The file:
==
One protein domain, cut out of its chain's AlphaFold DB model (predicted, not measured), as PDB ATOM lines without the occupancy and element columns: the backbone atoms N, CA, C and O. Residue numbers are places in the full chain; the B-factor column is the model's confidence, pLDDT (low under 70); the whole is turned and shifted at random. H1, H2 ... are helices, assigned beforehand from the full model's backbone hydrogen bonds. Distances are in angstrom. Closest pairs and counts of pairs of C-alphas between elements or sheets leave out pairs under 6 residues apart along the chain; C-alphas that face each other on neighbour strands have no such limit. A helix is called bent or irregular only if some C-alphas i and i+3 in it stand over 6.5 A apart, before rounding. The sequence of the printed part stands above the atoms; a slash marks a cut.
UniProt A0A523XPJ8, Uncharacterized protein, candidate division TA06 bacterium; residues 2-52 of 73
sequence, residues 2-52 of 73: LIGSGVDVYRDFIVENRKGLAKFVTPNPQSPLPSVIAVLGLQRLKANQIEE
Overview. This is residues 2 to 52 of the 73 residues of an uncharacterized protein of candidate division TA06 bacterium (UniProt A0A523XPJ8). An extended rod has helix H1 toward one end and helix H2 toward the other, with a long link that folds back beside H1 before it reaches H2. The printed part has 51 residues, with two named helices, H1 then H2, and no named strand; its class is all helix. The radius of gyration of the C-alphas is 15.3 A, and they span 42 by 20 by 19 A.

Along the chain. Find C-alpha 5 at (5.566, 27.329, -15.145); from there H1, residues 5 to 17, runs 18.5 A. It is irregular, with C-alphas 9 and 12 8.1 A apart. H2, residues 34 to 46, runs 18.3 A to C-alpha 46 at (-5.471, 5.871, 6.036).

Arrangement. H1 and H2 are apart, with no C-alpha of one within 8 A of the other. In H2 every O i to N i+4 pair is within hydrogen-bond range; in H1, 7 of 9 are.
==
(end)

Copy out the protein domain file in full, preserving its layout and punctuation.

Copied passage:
One protein domain, cut out of its chain's AlphaFold DB model (predicted, not measured), as PDB ATOM lines without the occupancy and element columns: the backbone atoms N, CA, C and O. Residue numbers are places in the full chain; the B-factor column is the model's confidence, pLDDT (low under 70); the whole is turned and shifted at random. H1, H2 ... are helices, assigned beforehand from the full model's backbone hydrogen bonds. Distances are in angstrom. Closest pairs and counts of pairs of C-alphas between elements or sheets leave out pairs under 6 residues apart along the chain; C-alphas that face each other on neighbour strands have no such limit. A helix is called bent or irregular only if some C-alphas i and i+3 in it stand over 6.5 A apart, before rounding. The sequence of the printed part stands above the atoms; a slash marks a cut.
UniProt A0A523XPJ8, Uncharacterized protein, candidate division TA06 bacterium; residues 2-52 of 73
sequence, residues 2-52 of 73: LIGSGVDVYRDFIVENRKGLAKFVTPNPQSPLPSVIAVLGLQRLKANQIEE
Overview. This is residues 2 to 52 of the 73 residues of an uncharacterized protein of candidate division TA06 bacterium (UniProt A0A523XPJ8). An extended rod has helix H1 toward one end and helix H2 toward the other, with a long link that folds back beside H1 before it reaches H2. The printed part has 51 residues, with two named helices, H1 then H2, and no named strand; its class is all helix. The radius of gyration of the C-alphas is 15.3 A, and they span 42 by 20 by 19 A.

Along the chain. Find C-alpha 5 at (5.566, 27.329, -15.145); from there H1, residues 5 to 17, runs 18.5 A. It is irregular, with C-alphas 9 and 12 8.1 A apart. H2, residues 34 to 46, runs 18.3 A to C-alpha 46 at (-5.471, 5.871, 6.036).

Arrangement. H1 and H2 are apart, with no C-alpha of one within 8 A of the other. In H2 every O i to N i+4 pair is within hydrogen-bond range; in H1, 7 of 9 are.